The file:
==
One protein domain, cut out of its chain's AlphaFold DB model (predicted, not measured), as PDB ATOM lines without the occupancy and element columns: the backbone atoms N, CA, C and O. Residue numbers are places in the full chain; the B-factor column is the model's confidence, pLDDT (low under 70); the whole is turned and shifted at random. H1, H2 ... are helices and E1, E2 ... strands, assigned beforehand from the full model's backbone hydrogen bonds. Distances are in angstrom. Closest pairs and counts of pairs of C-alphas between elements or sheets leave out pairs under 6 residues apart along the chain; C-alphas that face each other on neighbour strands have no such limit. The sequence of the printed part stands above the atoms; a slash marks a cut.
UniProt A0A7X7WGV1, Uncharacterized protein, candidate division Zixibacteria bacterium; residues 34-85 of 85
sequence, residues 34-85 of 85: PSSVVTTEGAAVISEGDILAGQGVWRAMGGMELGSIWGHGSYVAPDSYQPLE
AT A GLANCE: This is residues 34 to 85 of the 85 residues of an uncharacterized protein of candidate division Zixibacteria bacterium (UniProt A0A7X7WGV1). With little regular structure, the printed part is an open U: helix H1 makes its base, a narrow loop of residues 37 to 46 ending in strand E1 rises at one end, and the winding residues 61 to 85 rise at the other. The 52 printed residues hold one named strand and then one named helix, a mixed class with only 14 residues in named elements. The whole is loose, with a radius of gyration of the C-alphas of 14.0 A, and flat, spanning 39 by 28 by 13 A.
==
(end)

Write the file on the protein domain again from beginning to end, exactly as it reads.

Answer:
One protein domain, cut out of its chain's AlphaFold DB model (predicted, not measured), as PDB ATOM lines without the occupancy and element columns: the backbone atoms N, CA, C and O. Residue numbers are places in the full chain; the B-factor column is the model's confidence, pLDDT (low under 70); the whole is turned and shifted at random. H1, H2 ... are helices and E1, E2 ... strands, assigned beforehand from the full model's backbone hydrogen bonds. Distances are in angstrom. Closest pairs and counts of pairs of C-alphas between elements or sheets leave out pairs under 6 residues apart along the chain; C-alphas that face each other on neighbour strands have no such limit. The sequence of the printed part stands above the atoms; a slash marks a cut.
UniProt A0A7X7WGV1, Uncharacterized protein, candidate division Zixibacteria bacterium; residues 34-85 of 85
sequence, residues 34-85 of 85: PSSVVTTEGAAVISEGDILAGQGVWRAMGGMELGSIWGHGSYVAPDSYQPLE
AT A GLANCE: This is residues 34 to 85 of the 85 residues of an uncharacterized protein of candidate division Zixibacteria bacterium (UniProt A0A7X7WGV1). With little regular structure, the printed part is an open U: helix H1 makes its base, a narrow loop of residues 37 to 46 ending in strand E1 rises at one end, and the winding residues 61 to 85 rise at the other. The 52 printed residues hold one named strand and then one named helix, a mixed class with only 14 residues in named elements. The whole is loose, with a radius of gyration of the C-alphas of 14.0 A, and flat, spanning 39 by 28 by 13 A.